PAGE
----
First-in-the-nation reforms protect Iowa elections and voters

State Senator Jeff Danielson makes a point in favor of arguing for campaign finance reform at a news conference at the Iowa Statehouse.  Danielson was a sponsor of legislation to protect Iowa elections from unfettered corporate spending.

State Senator Jeff Danielson makes a point in favor of campaign finance reform at a news conference at the Iowa Statehouse. Danielson was a sponsor of legislation to protect Iowa elections from unfettered corporate spending.

The Iowa Senate voted March 1 to make our state the first in the nation to protect elections from unregulated cash from big corporations and shadowy organizations.

Iowa is known as a place where all citizens decide who’s elected, not just the wealthy and powerful. But the U.S. Supreme Court’s decision in Citizens United v. FEC threatened change that reputation.

By ruling that corporations and unions have the same political free speech rights as you and I, the U.S. Supreme Court effectively erased all rules and limits on corporate spending in political campaigns.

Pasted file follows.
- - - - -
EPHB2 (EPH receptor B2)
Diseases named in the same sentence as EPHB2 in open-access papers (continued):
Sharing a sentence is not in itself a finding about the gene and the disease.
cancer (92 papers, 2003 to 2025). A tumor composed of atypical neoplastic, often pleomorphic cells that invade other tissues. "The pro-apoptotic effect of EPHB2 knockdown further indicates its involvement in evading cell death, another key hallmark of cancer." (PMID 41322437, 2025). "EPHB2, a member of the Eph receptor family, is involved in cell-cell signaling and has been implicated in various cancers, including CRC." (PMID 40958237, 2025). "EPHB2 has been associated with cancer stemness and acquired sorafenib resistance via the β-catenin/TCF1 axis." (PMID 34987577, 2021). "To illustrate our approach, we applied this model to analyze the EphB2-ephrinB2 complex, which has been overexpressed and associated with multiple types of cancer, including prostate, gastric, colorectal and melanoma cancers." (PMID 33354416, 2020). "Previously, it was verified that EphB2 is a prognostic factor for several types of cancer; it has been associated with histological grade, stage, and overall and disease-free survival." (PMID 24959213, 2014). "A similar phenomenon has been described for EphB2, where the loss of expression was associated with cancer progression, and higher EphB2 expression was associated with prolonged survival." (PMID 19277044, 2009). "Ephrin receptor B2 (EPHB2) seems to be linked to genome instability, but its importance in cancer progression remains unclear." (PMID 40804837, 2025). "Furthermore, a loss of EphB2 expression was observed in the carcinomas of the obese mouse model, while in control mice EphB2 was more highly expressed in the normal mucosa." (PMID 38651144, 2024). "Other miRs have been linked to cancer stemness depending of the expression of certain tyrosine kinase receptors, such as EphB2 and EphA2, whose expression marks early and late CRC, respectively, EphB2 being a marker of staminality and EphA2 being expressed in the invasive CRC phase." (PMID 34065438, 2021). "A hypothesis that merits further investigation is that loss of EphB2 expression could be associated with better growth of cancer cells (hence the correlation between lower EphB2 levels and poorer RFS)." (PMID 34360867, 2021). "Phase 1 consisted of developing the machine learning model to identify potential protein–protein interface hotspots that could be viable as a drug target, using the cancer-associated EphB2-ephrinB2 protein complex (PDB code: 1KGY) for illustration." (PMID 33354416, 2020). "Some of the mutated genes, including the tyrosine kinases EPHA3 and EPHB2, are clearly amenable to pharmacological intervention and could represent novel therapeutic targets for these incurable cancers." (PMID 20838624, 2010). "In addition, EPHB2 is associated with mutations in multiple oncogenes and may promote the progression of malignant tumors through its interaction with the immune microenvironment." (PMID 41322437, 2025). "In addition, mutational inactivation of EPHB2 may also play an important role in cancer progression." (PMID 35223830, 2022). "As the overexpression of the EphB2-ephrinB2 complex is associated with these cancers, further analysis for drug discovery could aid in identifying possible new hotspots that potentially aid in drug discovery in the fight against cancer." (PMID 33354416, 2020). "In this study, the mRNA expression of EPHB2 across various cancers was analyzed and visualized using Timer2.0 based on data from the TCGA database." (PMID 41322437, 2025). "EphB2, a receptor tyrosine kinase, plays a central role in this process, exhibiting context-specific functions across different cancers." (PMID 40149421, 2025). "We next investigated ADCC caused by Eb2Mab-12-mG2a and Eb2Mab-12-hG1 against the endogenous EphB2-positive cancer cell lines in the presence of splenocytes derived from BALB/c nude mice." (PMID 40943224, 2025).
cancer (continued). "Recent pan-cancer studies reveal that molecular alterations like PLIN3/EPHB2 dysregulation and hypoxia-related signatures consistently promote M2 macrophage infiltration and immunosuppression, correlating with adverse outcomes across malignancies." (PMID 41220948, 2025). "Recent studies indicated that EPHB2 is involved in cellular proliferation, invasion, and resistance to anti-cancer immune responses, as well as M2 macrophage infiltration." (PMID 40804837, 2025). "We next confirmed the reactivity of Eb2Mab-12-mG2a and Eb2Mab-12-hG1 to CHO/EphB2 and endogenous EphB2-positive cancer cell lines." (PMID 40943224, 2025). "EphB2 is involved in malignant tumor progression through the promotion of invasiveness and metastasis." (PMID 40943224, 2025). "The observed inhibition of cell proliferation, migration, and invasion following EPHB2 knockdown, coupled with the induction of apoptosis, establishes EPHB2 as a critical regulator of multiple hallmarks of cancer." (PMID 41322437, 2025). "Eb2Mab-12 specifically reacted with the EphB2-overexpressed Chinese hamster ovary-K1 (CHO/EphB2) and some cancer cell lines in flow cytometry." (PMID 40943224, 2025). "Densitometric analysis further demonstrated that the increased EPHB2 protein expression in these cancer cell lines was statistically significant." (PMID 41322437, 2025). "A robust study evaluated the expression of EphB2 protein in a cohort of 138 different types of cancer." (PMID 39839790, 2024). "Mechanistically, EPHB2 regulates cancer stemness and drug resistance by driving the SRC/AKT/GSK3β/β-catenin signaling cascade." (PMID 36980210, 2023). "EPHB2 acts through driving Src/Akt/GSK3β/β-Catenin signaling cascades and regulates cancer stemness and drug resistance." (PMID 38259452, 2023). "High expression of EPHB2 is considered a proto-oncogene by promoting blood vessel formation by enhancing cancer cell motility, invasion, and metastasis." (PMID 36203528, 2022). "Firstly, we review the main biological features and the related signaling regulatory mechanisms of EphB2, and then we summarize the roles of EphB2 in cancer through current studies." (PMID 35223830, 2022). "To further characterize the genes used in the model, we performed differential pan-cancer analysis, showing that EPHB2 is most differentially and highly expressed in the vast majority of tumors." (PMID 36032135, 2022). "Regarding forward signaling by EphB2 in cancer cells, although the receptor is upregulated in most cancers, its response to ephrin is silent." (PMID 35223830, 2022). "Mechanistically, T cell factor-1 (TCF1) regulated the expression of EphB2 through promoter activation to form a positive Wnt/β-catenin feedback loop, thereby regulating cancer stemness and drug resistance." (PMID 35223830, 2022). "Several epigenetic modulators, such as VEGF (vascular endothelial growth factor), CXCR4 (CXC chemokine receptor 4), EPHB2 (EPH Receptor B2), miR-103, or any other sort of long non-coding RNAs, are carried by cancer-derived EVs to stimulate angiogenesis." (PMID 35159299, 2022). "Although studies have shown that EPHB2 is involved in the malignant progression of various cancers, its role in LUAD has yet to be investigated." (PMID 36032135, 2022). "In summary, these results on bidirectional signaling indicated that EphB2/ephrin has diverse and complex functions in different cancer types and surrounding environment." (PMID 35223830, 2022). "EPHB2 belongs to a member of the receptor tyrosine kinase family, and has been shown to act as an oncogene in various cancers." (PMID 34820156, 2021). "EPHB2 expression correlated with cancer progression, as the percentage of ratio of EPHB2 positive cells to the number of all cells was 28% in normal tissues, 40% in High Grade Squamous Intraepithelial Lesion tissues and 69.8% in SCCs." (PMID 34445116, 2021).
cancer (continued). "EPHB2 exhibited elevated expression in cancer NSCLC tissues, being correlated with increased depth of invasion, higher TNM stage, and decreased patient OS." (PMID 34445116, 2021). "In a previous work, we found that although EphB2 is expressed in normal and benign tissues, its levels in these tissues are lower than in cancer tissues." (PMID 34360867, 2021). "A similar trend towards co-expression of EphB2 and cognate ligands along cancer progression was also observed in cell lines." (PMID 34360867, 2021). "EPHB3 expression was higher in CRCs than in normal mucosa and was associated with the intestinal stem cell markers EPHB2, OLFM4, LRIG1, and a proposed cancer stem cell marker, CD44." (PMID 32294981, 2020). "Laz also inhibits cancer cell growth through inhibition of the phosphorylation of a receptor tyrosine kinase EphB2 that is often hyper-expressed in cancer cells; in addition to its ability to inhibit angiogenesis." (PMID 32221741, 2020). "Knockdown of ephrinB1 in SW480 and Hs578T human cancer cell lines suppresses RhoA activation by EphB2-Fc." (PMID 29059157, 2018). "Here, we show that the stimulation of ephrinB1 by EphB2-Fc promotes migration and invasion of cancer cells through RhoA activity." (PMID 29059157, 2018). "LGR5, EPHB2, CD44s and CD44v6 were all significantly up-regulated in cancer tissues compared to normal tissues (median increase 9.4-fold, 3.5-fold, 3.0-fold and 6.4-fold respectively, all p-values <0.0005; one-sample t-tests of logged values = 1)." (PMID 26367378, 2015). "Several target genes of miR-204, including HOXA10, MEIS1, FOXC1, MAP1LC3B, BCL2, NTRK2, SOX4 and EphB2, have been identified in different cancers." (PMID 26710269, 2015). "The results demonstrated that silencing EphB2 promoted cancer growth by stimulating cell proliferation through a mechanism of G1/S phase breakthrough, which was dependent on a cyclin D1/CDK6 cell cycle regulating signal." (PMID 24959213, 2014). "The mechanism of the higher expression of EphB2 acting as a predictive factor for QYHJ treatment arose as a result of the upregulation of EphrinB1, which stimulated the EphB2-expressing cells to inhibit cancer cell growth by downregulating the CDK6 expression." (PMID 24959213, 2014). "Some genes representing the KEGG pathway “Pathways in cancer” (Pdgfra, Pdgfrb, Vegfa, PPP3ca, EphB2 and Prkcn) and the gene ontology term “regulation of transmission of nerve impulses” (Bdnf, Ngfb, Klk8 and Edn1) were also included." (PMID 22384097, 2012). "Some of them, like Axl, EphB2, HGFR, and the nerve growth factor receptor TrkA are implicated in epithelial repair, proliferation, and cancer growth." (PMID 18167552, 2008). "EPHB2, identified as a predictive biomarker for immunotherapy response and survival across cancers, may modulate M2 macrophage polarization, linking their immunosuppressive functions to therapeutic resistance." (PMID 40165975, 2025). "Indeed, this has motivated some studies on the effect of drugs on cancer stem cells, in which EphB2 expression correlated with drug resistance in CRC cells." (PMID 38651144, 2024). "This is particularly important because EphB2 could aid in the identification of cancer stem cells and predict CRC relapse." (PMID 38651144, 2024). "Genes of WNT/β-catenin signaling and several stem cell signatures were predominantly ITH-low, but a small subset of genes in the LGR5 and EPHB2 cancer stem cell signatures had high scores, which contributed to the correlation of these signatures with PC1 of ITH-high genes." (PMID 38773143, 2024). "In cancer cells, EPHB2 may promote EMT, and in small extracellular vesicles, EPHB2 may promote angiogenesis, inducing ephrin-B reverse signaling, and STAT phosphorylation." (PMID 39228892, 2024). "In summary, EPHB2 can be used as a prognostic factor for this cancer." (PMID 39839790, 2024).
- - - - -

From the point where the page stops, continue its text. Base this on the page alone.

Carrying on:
Iowa’s reputation for elections that focus on issues that matter to hard-working families is now at risk. In response, we are strengthening our laws to prevent a flood of anonymous, negative advertisements funded by big corporations.

Senate File 2354, which passed the Senate 49-1, will ensure that Iowans have a clearer picture of how big corporations attempt to influence our elections. It will require a corporation to:

** Add “paid for by” statements—including the name of the corporation or union—on all published and electronic communications.

** Have authorization from its board of directors (or similar leadership body) before spending money to advocate for or against a candidate.

** File regular electronic reports with the Campaign Finance Disclosure Board and also report within 48 hours of making of an independent expenditure.

** Not share an advertising firm or consultant with a candidate or ballot issue committee that benefits from the corporation’s independent expenditures.

Finally, a foreign national is prohibited from making an independent expenditure of any kind in Iowa.

The legislation now goes to the Iowa House.

Posted Mar. 11th, 2010 at 9:05 am by
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